And of course, Edwin then takes a second bite. And the crowd erupted in shocked, yet amazed applause. Ajay, our wonderful host with the golden voice, remained completely bewildered.

These 2.5 years, the wealth of memories I’ve amassed, have been extremely important to me and my growth as an artist. Blu Jaz has been monumental to everything I’d been through, things like polytechnic, toxic friendships (that I’ve since departed), and heartbreak.

It’s been a wonderful journey. This odd rant, is by no means an indicator of the end of the poetry scene. But it seems to be the end of an era, and so we will remember Blu Jaz for what it was, a home to all of us poets, brimming and already overflowing with words.

We remember our past, and live in the present. That, of course, is how we move onward onto the future.

As put best by Stephanie Dogfoot in their soul-wringing, heart-wrenching poem Tell Them It Was A Castle

“tell them how the kingdom we built
is so much bigger than a single building
can contain

if they you ask about this place,

tell them it was gorgeous.”

I will be uploading my own ode to Blu Jaz Cafè soon enough, after I finish polishing the video recording of it. But for now, we will just have to wait and see where Word Forward will be hosting the slam next! Because this is not the end, of course. It will not end as long as poets continue to read, as long as there is a microphone and a venue, the music will never end.

The poetry carries on.

Que Sera, Sera.

— Alex Soh, Spoken Word Poet.

it must be the depression.

I’m not great at repetition.

When you are awake at 2.35am, feeling like crap
It must be the depression.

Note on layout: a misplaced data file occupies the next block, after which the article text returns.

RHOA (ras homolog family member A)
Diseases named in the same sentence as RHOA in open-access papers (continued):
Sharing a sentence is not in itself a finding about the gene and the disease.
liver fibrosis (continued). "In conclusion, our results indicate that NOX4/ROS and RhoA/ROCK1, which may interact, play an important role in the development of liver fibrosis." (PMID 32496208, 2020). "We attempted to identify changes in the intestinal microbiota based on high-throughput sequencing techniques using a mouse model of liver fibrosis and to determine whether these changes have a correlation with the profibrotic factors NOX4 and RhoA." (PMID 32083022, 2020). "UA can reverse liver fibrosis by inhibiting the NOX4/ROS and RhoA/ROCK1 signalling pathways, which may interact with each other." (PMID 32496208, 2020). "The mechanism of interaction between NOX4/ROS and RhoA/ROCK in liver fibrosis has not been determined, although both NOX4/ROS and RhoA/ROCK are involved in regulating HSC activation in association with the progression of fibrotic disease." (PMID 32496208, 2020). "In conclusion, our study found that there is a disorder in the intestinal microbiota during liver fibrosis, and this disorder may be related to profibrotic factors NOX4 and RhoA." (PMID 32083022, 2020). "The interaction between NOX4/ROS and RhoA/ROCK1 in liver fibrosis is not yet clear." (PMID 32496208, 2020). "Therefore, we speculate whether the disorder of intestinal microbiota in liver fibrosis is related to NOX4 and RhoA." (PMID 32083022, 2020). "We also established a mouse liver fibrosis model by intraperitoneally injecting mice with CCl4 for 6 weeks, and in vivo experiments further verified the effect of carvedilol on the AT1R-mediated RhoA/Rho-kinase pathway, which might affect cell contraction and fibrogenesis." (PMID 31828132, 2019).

When you are making instant noodles to fill the void,
It must be the depression.

When you can’t tell whether you are happy with a poem,
It must be the depression.
When you can’t think of a good reason to skip school other than “I’m tired”,
It must be the depression.

It is easy to chalk everything up to the lack of a chemical in your brain
Just as easy as getting out of bed
When you aren’t able to find a good reason to wake up
So you say it must be the depression
Even though it no longer sounds valid.

When you are just so tired of trying to find a valid reason to live
Eat
Breathe
It is just so much easier to say that you are tired.

When your friends asks you why your eyes are puffy
It is just that much easier to say you watched a sad movie where the dog dies
Than say that you were watching said movie at 3am trying to feel something
And you weren’t crying because the dog died.

When you are too worn out to feel anything
When you are too apathetic to care if the house is on fire
When you are too fucking frustrated that you can’t just feel something while reading an emotional poem

It is easier to just say that you are tired
Even if
It must be the depression.

-End-

I Should Learn To Read Bus Numbers Better

 

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I took the wrong bus and ended up at your place today, dear.

The trees still look the same, even though it’s been a while since I last saw them. There is still graffiti on the walls and it still smells musty, like old lifts. But the diggers and aluminium walls weren’t here before, so I suppose some things have changed.

It’s not hard to just take another bus and get back on track, and I was already late after all, but it grew more enticing, more sensible, and perhaps a little more fun to wander around the block of HDB flats and pet a stray cat, hope that no cat-hater ever finds it. But the cat doesn’t really care, it just purrs as I scratch behind the ears. I left it sitting on the bench, and I watched as the cat yawned and went back to sleep.